US Stock Index Futures Cautiously Higher as September Correction Looms

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Are Stocks Entering a Correction Phase?

According to CNBC, “The Dow, S&P and the small-cap Russell 2000 have now traded in the red for six of the last seven days. Tuesday marked the fifth straight day of losses for the NASDAQ. September has historically been a down month for the markets, which have seen an average decline of 0.56% in the month since 1945, according to CFRA. And after eight months of straight gains, strategists say a major pullback could be imminent.”

Professional Investors Eyeing the S&P’s 50-Day Moving Average

The S&P 500 has continued to move higher throughout the year, dipping below the 50-day moving average only once, according to Fundstrat. Mike Wilson, chief investment officer at Morgan Stanley, told CNBC’s “Fast Money” that could be just the beginning.

“The midcycle transition always ends with a correction in the index,” he said of the S&P 500. “Maybe it’ll be this week, maybe a month from now. I don’t think we’ll get done with this year, however, with the 50-day moving average holding up throughout the year because that’s the pattern we typically see in this part of the recovery phase.”

Early Thoughts on Next Week’s Federal Reserve Monetary Policy Decision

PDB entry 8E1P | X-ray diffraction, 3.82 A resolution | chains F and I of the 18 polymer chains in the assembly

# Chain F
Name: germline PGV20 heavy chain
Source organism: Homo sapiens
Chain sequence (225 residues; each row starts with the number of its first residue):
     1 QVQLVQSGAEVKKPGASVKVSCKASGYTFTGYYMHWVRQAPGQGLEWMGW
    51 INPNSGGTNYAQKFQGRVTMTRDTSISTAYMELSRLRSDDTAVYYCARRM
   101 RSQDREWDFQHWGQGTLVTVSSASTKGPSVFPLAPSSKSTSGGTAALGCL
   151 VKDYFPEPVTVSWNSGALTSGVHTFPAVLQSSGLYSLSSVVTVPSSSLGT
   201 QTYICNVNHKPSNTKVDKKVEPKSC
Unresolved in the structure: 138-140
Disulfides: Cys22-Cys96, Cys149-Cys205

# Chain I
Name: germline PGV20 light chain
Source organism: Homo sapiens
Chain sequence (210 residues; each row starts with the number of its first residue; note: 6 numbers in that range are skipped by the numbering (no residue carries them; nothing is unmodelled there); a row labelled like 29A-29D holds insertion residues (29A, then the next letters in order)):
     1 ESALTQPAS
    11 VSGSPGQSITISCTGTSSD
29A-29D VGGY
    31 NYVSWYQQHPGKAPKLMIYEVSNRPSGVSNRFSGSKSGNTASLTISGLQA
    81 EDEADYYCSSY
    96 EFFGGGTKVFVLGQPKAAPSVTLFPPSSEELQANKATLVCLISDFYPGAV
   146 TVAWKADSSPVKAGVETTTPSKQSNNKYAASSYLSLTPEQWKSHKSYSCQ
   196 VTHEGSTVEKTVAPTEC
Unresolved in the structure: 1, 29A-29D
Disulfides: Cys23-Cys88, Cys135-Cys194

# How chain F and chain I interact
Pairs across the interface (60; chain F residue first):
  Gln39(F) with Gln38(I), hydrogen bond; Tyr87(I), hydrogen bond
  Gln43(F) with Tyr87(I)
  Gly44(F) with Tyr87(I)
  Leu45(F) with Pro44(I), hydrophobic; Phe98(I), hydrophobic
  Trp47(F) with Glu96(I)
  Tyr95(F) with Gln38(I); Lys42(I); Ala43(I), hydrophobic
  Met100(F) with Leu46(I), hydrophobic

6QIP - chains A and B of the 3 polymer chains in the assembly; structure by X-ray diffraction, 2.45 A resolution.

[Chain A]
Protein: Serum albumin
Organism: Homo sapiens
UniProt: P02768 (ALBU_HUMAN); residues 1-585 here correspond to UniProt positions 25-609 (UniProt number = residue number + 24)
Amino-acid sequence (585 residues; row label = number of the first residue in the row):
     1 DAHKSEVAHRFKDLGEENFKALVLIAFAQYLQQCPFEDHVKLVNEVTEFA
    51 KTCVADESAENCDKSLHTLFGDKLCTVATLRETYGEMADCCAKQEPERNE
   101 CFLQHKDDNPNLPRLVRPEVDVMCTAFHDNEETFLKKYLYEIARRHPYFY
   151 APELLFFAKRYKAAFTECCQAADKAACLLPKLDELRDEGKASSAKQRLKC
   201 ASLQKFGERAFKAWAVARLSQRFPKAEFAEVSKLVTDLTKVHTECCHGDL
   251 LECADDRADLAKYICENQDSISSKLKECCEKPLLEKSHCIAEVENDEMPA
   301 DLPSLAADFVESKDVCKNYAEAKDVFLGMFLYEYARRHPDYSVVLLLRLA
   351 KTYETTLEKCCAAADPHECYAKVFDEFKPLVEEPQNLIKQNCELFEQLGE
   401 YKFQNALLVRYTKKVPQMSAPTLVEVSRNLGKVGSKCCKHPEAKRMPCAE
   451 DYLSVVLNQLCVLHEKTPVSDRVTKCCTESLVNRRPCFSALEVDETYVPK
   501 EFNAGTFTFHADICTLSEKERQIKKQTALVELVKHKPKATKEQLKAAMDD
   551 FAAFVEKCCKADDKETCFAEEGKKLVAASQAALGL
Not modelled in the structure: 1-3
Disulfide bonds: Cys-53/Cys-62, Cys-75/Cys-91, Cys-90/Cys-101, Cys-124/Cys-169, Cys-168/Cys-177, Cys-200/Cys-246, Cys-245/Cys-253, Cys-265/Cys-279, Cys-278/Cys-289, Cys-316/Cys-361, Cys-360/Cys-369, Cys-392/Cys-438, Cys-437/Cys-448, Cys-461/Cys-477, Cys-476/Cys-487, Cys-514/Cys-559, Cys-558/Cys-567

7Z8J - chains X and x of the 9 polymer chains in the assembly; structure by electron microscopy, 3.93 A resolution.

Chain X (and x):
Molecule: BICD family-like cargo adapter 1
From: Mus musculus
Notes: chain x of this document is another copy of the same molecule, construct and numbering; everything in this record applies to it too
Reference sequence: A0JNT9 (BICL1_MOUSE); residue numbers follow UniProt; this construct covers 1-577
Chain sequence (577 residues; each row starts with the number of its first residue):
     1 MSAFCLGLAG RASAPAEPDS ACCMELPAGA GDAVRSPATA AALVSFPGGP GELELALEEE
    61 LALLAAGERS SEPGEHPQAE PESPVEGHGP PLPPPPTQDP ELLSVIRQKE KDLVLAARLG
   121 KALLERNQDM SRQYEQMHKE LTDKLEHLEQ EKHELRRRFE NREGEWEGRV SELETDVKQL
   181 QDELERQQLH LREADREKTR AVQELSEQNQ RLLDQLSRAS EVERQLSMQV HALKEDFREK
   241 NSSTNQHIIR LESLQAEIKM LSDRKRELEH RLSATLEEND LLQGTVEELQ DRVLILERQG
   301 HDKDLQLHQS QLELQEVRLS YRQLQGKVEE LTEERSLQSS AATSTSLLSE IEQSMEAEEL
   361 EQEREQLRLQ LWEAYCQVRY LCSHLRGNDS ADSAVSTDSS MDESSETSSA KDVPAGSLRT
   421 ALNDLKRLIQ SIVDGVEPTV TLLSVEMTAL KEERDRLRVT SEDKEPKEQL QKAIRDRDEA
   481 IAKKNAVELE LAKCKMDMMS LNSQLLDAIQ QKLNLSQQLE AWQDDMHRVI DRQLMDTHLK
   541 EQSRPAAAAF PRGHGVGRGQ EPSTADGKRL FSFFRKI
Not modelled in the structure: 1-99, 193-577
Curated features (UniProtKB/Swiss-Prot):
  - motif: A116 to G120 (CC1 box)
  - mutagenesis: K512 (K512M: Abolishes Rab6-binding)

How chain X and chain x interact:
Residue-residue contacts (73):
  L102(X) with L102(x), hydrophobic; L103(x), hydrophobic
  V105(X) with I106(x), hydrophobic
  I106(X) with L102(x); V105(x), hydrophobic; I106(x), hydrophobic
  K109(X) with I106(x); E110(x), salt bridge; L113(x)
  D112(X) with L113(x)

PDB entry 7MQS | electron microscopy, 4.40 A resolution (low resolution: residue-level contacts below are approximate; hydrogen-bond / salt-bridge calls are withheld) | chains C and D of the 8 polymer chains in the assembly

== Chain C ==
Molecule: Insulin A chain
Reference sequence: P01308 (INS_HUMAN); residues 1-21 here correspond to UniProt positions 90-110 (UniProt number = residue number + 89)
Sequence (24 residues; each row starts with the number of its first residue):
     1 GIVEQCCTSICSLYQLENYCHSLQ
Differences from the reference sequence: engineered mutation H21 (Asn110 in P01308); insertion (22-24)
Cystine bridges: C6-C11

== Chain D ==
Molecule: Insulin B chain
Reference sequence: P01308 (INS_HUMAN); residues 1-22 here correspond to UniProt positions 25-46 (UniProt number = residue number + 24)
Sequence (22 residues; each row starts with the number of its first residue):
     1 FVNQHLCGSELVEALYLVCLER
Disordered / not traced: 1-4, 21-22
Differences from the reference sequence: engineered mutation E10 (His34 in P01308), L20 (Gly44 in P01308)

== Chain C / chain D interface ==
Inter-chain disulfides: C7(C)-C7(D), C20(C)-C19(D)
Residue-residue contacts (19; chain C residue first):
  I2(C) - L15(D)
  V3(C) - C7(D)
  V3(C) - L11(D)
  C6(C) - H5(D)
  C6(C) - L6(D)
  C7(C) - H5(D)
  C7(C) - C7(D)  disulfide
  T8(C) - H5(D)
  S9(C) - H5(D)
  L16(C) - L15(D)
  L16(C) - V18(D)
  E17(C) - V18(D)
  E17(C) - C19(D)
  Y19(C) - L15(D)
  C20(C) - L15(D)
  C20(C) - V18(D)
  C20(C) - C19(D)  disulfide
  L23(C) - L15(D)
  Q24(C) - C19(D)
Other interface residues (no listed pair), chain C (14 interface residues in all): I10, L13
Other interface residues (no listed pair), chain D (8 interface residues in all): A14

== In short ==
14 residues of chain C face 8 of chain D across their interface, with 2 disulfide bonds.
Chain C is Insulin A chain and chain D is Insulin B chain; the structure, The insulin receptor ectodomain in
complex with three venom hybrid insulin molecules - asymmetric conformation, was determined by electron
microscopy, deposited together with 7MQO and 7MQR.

Tuesday’s soft U.S. consumer inflation report has turned investor attention back to the Fed’s September 21-22 monetary policy decision. Earlier in the week, investors were betting the central bank would reveal its timeline for the start of tapering on the back of a robust U.S. producer price index report. After Tuesday’s U.S. consumer inflation report (CPI) showed a flattening of the data, however, investors are now uncertain about the timing of the Fed’s tapering of asset purchases.

“The Federal Reserve will probably delay slowing its purchase of Treasury and mortgage-backed securities despite slight indications that the price increase in durable goods is transitory, as illustrated by the reduction in used car prices,” said Dawit Kebede, senior economist at Credit Union National Association. “This is because we are far from maximum employment,” one of the Fed’s two goals of its dual mandate.



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